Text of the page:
Shalom Aleichem
~ Peace Upon You ~


Shalom aleichem, malachei hasharet, malachei Elyon, mimelech malchei ham'lachim, HaKadosh Baruch Hu
Shalom upon you, O ministering angels, angels of the Exalted One--from the King Who reigns over kings, the Holy One, Blessed is He.

Bo-achem l'shalom, malachei ha-shalom, malachei Elyon, mimelech malchei ham'lachim, HaKadosh Baruch Hu
May your coming be for shalom, O angels of shalom, angels of the Exalted One--from the King Who reigns over kings, the Holy One, Blessed is He.

Bar'chuni l'shalom, malachei hashalom, malachei Elyon, mimelech malchei ham'lachim, HaKadosh Baruch Hu
Bless me for shalom, O angels of shalom, angels of the Exalted One--from the King Who reigns over kings, the Holy One, Blessed is He.

Tzeit'chem l'shalom, malachei hashalom, malachei Elyon, mimelech malchei ham'lachim, HaKadosh Baruch Hu
May your departure be to shalom, O angels of shalom, angels of the Exalted One--from the King who reigns over kings, the Holy One, Blessed is He.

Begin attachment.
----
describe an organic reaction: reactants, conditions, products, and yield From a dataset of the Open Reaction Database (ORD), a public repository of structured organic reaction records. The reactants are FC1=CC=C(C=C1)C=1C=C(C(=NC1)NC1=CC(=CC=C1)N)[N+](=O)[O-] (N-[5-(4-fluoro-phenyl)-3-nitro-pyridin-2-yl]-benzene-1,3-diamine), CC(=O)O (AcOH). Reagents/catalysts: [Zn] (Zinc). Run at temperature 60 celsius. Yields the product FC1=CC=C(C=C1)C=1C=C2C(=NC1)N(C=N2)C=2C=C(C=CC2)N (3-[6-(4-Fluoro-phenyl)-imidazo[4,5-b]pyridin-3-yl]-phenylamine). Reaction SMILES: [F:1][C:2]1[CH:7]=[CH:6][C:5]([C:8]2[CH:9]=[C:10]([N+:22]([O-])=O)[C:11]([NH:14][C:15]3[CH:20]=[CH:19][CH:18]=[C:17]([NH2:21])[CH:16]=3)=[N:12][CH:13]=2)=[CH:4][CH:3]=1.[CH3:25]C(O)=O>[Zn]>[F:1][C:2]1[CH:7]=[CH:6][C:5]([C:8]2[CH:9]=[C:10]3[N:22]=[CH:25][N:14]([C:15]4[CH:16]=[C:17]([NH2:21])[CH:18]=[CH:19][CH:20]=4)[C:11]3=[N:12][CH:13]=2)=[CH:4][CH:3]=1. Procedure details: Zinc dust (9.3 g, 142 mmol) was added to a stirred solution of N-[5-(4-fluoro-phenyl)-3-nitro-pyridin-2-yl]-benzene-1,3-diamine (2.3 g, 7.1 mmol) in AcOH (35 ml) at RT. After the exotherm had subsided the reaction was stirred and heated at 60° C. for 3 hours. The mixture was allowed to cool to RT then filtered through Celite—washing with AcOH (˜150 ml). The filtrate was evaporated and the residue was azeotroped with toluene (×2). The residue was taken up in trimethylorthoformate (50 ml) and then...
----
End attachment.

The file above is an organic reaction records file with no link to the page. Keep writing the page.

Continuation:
This is a song for welcoming Shabbat, traditionally sung as the family gathers around the table on Friday night. It is believed to have been written in the 17th century, inspired by Talmudic legend. Rabbi Yosi ben Yehuda taught: "Two ministering angels, one good and one bad, escort a person home from the synagogue on Shabbat eve. When he comes home and finds the candles lit, the table set, and the bed made, the good angel says, 'May it be G-d's will that it also be so next Shabbat,' and the bad angel is compelled to say 'Amein.' But if the house is not prepared for Shabbat, then the bad angel says, 'May it be G-d's will that it also be so next Shabbat,' and the good angel has to say 'Amein.'"

The Shalom Aleichem song is based on the above. If every Jew is accompanied home by two ministering angels, then it is only proper that he greet them, bless them, and seek their blessing.

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